World-class eSports teams are in Shanghai to attend the TI9, an eSports championship with a top prize pool of US$33 million.
Shanghai is planning to build itself into a global eSports hub and top-level matches, such as TI9 (The International Dota 2 Championships), a keen eSports audience and huge market potential will achieve that target, players, team managers and sponsors told the media yesterday.
China is one of the fastest-growing eSports markets, according to Nicole LaPointe Jameson, chief executive of Seattle-based eSports organization Evil Geniuses.
Compared with western audiences, Chinese fans are more “straight-forward and direct” in showing their passion, which creates a cool eSports culture, said Jonathan “Loda” Berg, coach of Sweden’s Alliance team.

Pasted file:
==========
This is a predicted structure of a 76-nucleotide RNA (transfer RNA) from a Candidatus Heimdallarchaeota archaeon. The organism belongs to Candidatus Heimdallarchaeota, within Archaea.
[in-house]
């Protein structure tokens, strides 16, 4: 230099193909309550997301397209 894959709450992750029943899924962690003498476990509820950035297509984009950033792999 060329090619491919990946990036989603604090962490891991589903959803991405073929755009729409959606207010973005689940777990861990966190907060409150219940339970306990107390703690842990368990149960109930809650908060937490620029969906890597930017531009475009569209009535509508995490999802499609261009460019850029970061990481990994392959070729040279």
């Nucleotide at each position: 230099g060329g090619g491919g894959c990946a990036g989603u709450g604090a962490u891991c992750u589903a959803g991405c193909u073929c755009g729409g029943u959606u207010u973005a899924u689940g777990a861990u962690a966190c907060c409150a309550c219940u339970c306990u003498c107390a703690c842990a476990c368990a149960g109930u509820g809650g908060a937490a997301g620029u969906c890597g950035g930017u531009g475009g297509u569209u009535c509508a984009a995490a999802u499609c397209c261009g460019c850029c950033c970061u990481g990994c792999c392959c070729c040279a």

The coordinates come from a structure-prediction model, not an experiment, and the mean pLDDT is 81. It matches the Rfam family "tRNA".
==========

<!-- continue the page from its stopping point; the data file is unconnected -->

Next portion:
As a sponsor of the two teams, Hong Kong-listed Razer sees a big future for eSports.
“ESports means much more beyond just a gaming event,” said David Tse, Razer’s global eSports director.
“Players have become true sports athletes and stars, especially in China and Asia with a bigger number of fans.”
The market for eSports in China is valued at more than 100 billion yuan (US$14.3 billion) a year, according to analysts.
Razer has established a global eSports division to support 18 teams competing in major eSports events and Tse hopes to have regular events in China.
Razer is just one of many sponsors in the booming eSports sector.
For example, Chinese team LGD has more than 10 sponsors at the TI9 competition.
“Now we have home venues and sponsors, just like the Barcelona FC team and an NBA team in eSports,” said Pan Fei, LGD’s general manager.
With Evil Geniuses and LGD in leading positions, TI9’s final session is on August 25.